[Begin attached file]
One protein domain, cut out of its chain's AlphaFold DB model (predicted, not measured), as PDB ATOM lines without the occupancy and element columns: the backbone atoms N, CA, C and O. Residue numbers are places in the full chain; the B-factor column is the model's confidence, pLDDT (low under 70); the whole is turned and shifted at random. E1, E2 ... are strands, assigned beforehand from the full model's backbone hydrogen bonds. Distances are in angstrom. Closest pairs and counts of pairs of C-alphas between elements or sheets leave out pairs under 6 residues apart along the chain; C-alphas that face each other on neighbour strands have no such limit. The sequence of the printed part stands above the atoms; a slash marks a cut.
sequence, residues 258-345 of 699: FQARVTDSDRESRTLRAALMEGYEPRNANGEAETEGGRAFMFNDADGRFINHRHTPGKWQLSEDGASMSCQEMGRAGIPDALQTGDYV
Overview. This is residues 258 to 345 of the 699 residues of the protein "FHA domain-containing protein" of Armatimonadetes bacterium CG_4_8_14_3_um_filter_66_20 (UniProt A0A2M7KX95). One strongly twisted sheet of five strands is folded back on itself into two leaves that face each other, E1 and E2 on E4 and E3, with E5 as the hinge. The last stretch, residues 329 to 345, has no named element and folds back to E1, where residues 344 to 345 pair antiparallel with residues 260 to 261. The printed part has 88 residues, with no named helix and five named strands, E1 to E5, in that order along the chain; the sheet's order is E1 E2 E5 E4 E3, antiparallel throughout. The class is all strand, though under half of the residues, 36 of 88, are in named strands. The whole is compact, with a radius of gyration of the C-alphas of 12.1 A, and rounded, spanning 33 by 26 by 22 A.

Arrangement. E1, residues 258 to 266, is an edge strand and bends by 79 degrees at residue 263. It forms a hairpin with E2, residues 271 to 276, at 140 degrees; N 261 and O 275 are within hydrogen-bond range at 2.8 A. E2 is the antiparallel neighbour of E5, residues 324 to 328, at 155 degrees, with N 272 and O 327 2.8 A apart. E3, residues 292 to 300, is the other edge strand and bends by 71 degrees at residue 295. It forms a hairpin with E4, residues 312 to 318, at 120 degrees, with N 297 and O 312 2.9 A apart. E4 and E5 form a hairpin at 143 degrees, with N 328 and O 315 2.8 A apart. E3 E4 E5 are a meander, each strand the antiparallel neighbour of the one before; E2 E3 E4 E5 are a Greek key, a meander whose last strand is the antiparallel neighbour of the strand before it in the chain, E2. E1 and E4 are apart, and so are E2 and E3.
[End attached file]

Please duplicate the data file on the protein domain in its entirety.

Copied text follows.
One protein domain, cut out of its chain's AlphaFold DB model (predicted, not measured), as PDB ATOM lines without the occupancy and element columns: the backbone atoms N, CA, C and O. Residue numbers are places in the full chain; the B-factor column is the model's confidence, pLDDT (low under 70); the whole is turned and shifted at random. E1, E2 ... are strands, assigned beforehand from the full model's backbone hydrogen bonds. Distances are in angstrom. Closest pairs and counts of pairs of C-alphas between elements or sheets leave out pairs under 6 residues apart along the chain; C-alphas that face each other on neighbour strands have no such limit. The sequence of the printed part stands above the atoms; a slash marks a cut.
sequence, residues 258-345 of 699: FQARVTDSDRESRTLRAALMEGYEPRNANGEAETEGGRAFMFNDADGRFINHRHTPGKWQLSEDGASMSCQEMGRAGIPDALQTGDYV
Overview. This is residues 258 to 345 of the 699 residues of the protein "FHA domain-containing protein" of Armatimonadetes bacterium CG_4_8_14_3_um_filter_66_20 (UniProt A0A2M7KX95). One strongly twisted sheet of five strands is folded back on itself into two leaves that face each other, E1 and E2 on E4 and E3, with E5 as the hinge. The last stretch, residues 329 to 345, has no named element and folds back to E1, where residues 344 to 345 pair antiparallel with residues 260 to 261. The printed part has 88 residues, with no named helix and five named strands, E1 to E5, in that order along the chain; the sheet's order is E1 E2 E5 E4 E3, antiparallel throughout. The class is all strand, though under half of the residues, 36 of 88, are in named strands. The whole is compact, with a radius of gyration of the C-alphas of 12.1 A, and rounded, spanning 33 by 26 by 22 A.

Arrangement. E1, residues 258 to 266, is an edge strand and bends by 79 degrees at residue 263. It forms a hairpin with E2, residues 271 to 276, at 140 degrees; N 261 and O 275 are within hydrogen-bond range at 2.8 A. E2 is the antiparallel neighbour of E5, residues 324 to 328, at 155 degrees, with N 272 and O 327 2.8 A apart. E3, residues 292 to 300, is the other edge strand and bends by 71 degrees at residue 295. It forms a hairpin with E4, residues 312 to 318, at 120 degrees, with N 297 and O 312 2.9 A apart. E4 and E5 form a hairpin at 143 degrees, with N 328 and O 315 2.8 A apart. E3 E4 E5 are a meander, each strand the antiparallel neighbour of the one before; E2 E3 E4 E5 are a Greek key, a meander whose last strand is the antiparallel neighbour of the strand before it in the chain, E2. E1 and E4 are apart, and so are E2 and E3.